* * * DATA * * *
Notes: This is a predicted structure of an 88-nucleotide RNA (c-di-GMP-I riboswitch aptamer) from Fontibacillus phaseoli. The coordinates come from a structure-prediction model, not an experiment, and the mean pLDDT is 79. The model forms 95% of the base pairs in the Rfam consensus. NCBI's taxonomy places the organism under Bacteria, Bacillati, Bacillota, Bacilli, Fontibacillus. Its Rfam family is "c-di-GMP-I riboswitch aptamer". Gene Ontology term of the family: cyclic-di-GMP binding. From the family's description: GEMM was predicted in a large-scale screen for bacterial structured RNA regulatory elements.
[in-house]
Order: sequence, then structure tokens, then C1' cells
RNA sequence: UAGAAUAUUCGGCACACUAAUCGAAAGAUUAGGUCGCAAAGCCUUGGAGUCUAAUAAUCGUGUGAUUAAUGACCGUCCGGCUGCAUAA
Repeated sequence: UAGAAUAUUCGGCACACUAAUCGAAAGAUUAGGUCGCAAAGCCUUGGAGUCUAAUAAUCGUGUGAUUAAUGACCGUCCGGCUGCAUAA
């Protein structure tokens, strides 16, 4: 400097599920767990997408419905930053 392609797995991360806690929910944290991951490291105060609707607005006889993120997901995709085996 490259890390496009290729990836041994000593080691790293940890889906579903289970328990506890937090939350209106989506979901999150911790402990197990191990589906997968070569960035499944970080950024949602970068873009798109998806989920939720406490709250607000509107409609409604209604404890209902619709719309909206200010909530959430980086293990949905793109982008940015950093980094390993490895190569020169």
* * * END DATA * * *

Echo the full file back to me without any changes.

Notes: This is a predicted structure of an 88-nucleotide RNA (c-di-GMP-I riboswitch aptamer) from Fontibacillus phaseoli. The coordinates come from a structure-prediction model, not an experiment, and the mean pLDDT is 79. The model forms 95% of the base pairs in the Rfam consensus. NCBI's taxonomy places the organism under Bacteria, Bacillati, Bacillota, Bacilli, Fontibacillus. Its Rfam family is "c-di-GMP-I riboswitch aptamer". Gene Ontology term of the family: cyclic-di-GMP binding. From the family's description: GEMM was predicted in a large-scale screen for bacterial structured RNA regulatory elements.
[in-house]
Order: sequence, then structure tokens, then C1' cells
RNA sequence: UAGAAUAUUCGGCACACUAAUCGAAAGAUUAGGUCGCAAAGCCUUGGAGUCUAAUAAUCGUGUGAUUAAUGACCGUCCGGCUGCAUAA
Repeated sequence: UAGAAUAUUCGGCACACUAAUCGAAAGAUUAGGUCGCAAAGCCUUGGAGUCUAAUAAUCGUGUGAUUAAUGACCGUCCGGCUGCAUAA
């Protein structure tokens, strides 16, 4: 400097599920767990997408419905930053 392609797995991360806690929910944290991951490291105060609707607005006889993120997901995709085996 490259890390496009290729990836041994000593080691790293940890889906579903289970328990506890937090939350209106989506979901999150911790402990197990191990589906997968070569960035499944970080950024949602970068873009798109998806989920939720406490709250607000509107409609409604209604404890209902619709719309909206200010909530959430980086293990949905793109982008940015950093980094390993490895190569020169």